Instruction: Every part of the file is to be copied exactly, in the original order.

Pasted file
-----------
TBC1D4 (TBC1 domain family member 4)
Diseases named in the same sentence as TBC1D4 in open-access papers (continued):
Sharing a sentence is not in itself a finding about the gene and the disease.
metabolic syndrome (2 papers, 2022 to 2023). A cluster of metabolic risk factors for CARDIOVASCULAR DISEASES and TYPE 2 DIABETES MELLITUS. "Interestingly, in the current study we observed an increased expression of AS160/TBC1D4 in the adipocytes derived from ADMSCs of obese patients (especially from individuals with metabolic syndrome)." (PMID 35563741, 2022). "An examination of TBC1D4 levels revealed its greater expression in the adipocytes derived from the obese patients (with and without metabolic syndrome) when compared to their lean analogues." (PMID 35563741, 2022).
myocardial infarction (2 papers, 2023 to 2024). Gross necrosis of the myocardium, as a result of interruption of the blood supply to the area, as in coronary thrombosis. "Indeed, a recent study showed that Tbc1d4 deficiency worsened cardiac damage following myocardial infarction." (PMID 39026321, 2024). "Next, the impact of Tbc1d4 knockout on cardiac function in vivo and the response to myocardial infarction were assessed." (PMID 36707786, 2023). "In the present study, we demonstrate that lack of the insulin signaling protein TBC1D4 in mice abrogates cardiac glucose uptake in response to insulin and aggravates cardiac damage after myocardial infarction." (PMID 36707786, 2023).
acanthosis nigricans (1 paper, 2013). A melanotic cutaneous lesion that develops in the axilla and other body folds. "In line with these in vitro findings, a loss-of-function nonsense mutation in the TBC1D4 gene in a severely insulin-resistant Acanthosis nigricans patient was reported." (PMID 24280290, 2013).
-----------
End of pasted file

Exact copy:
TBC1D4 (TBC1 domain family member 4)
Diseases named in the same sentence as TBC1D4 in open-access papers (continued):
Sharing a sentence is not in itself a finding about the gene and the disease.
metabolic syndrome (2 papers, 2022 to 2023). A cluster of metabolic risk factors for CARDIOVASCULAR DISEASES and TYPE 2 DIABETES MELLITUS. "Interestingly, in the current study we observed an increased expression of AS160/TBC1D4 in the adipocytes derived from ADMSCs of obese patients (especially from individuals with metabolic syndrome)." (PMID 35563741, 2022). "An examination of TBC1D4 levels revealed its greater expression in the adipocytes derived from the obese patients (with and without metabolic syndrome) when compared to their lean analogues." (PMID 35563741, 2022).
myocardial infarction (2 papers, 2023 to 2024). Gross necrosis of the myocardium, as a result of interruption of the blood supply to the area, as in coronary thrombosis. "Indeed, a recent study showed that Tbc1d4 deficiency worsened cardiac damage following myocardial infarction." (PMID 39026321, 2024). "Next, the impact of Tbc1d4 knockout on cardiac function in vivo and the response to myocardial infarction were assessed." (PMID 36707786, 2023). "In the present study, we demonstrate that lack of the insulin signaling protein TBC1D4 in mice abrogates cardiac glucose uptake in response to insulin and aggravates cardiac damage after myocardial infarction." (PMID 36707786, 2023).
acanthosis nigricans (1 paper, 2013). A melanotic cutaneous lesion that develops in the axilla and other body folds. "In line with these in vitro findings, a loss-of-function nonsense mutation in the TBC1D4 gene in a severely insulin-resistant Acanthosis nigricans patient was reported." (PMID 24280290, 2013).